Sometimes when I hear the phrase “care transitions,” I picture a patient stretched out on a conveyor belt, chugging down an assembly line. White-coated clinicians stationed at certain points along the way poke and prod and administer whatever they need to administer until he’s out of sight and out of mind, and then they turn all their attention to poking and prodding the next patient chugging down the line.
Yes, comparing health care to an assembly line is wrong on many levels. Good clinicians aren’t automatons performing the same task over and over. They tailor services to individual circumstances, and they’re concerned about their patients even after they’ve left their watch. But these days, we’re all paying more attention to the process of patient transitions. Hospitals are improving handoffs during shift changes and between units. Beefed-up discharge and post-discharge processes ensure that patients understand their instructions and follow through. Relationships between hospitals and post-acute providers have been strengthened so nothing gets lost in the shuffle. And big bucks are being spent on all manner of technologies.
One example: Our Most Wired cover story includes a case study on Lakeland Regional Medical Center, which employs what it calls a readmissions calculator. The tool helps to identify patients with congestive heart failure who are at risk of returning to the hospital within 30 days of discharge. Transition coaches then work with those patients to make sure they’ve filled their prescriptions, and that they take their meds and otherwise follow their treatment plans.
The Not-So-Humble House Call
Most of us would prefer to be cared for at home no matter how dicey our medical issues may be. Making that happen could be good for the nation’s bottom line, too. Medicare in June announced that it had saved more than $25 million in the first year of a three-year study to determine the value of home-based primary care for frail seniors with multiple chronic illnesses. The AP’s Lauran Neergaard reports that the “humble house call” brings a doctor or nurse practitioner, sometimes accompanied by a social worker, to homebound patients whose needs are too complex for a 15-minute office visit and who might have a hard time getting to a physician’s office. “If we can keep people as healthy as possible and at home, so they only go to the hospital or emergency room when they really need to,” Neergard quotes Patrick Conway, Medicare’s chief medical officer, “that both improves quality and lowers cost.”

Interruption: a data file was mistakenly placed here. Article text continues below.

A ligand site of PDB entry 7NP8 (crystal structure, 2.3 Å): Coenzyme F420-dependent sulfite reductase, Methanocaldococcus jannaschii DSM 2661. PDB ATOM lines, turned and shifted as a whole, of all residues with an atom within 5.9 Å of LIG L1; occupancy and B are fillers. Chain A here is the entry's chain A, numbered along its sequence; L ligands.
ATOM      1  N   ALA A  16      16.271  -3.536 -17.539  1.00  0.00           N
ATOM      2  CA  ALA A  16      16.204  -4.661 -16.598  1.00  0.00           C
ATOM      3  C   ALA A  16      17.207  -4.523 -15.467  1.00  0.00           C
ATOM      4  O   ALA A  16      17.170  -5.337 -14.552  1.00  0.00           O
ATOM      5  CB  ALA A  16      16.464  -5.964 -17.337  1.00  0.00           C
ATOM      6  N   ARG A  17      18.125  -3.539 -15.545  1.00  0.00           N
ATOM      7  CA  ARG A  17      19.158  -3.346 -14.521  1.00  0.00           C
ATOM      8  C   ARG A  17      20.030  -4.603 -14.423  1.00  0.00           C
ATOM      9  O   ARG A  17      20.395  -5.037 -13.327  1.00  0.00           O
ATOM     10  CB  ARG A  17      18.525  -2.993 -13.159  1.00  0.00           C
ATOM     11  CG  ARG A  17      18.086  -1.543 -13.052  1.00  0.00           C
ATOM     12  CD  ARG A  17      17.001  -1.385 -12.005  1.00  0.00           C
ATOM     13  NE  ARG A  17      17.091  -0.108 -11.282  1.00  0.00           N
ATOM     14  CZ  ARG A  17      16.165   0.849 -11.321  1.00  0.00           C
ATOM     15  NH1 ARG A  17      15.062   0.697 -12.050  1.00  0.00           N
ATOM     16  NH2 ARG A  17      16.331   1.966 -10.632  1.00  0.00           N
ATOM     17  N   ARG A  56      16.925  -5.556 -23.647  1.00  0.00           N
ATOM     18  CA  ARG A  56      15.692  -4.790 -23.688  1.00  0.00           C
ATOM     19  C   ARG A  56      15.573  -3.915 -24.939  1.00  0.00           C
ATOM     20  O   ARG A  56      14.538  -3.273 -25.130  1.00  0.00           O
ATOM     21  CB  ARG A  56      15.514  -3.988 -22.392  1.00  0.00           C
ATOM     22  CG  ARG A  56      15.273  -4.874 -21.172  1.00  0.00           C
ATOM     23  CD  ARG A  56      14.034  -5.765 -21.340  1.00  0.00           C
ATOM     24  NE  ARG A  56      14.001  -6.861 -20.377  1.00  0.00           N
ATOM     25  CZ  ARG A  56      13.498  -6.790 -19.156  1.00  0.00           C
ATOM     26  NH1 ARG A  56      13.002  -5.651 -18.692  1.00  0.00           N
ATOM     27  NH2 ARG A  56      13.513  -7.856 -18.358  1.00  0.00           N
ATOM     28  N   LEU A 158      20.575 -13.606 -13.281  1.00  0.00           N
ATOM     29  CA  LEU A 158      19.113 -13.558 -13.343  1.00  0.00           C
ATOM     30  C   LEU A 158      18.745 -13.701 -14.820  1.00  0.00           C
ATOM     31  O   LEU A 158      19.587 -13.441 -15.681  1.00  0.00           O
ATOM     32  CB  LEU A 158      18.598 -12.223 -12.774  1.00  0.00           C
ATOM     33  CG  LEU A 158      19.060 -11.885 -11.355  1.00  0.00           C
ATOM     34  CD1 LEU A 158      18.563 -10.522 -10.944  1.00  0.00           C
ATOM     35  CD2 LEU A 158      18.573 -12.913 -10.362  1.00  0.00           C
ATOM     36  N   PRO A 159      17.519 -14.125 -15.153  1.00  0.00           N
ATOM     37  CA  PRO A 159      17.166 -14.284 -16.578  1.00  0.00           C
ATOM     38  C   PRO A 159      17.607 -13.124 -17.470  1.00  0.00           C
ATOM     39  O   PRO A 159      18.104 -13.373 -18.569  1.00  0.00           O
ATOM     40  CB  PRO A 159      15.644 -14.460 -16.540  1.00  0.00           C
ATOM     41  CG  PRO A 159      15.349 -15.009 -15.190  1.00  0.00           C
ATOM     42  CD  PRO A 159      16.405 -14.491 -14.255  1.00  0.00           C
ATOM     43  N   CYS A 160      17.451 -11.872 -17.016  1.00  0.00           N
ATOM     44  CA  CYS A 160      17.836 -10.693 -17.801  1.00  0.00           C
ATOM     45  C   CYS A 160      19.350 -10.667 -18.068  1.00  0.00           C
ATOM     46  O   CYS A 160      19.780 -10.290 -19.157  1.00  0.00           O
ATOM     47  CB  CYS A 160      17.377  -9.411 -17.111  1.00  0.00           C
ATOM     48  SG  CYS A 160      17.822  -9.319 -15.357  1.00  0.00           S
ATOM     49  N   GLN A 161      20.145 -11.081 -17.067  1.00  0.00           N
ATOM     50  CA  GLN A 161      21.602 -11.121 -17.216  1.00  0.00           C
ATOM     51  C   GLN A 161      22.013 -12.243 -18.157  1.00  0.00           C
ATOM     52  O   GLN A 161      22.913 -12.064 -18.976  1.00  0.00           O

Protecting Teaching Hospitals
A June TrendWatch report from the American Hospital Association warns that changing how Medicare helps to finance graduate medical education “will undermine the overall financial support for teaching hospitals to continue training a talented and diverse pool of physicians.” It could also imperil the other services teaching hospitals provide, often in disadavantaged communities. For example, the TrendWatch notes, teaching hospitals house 82 percent of the nation’s Level I trauma centers, 78 percent of burn units, 74 percent of advanced certified stroke centers, 63 percent of pediatric intensive care units and 50 percent of surgical transplant services. For more, visit www.aha.org.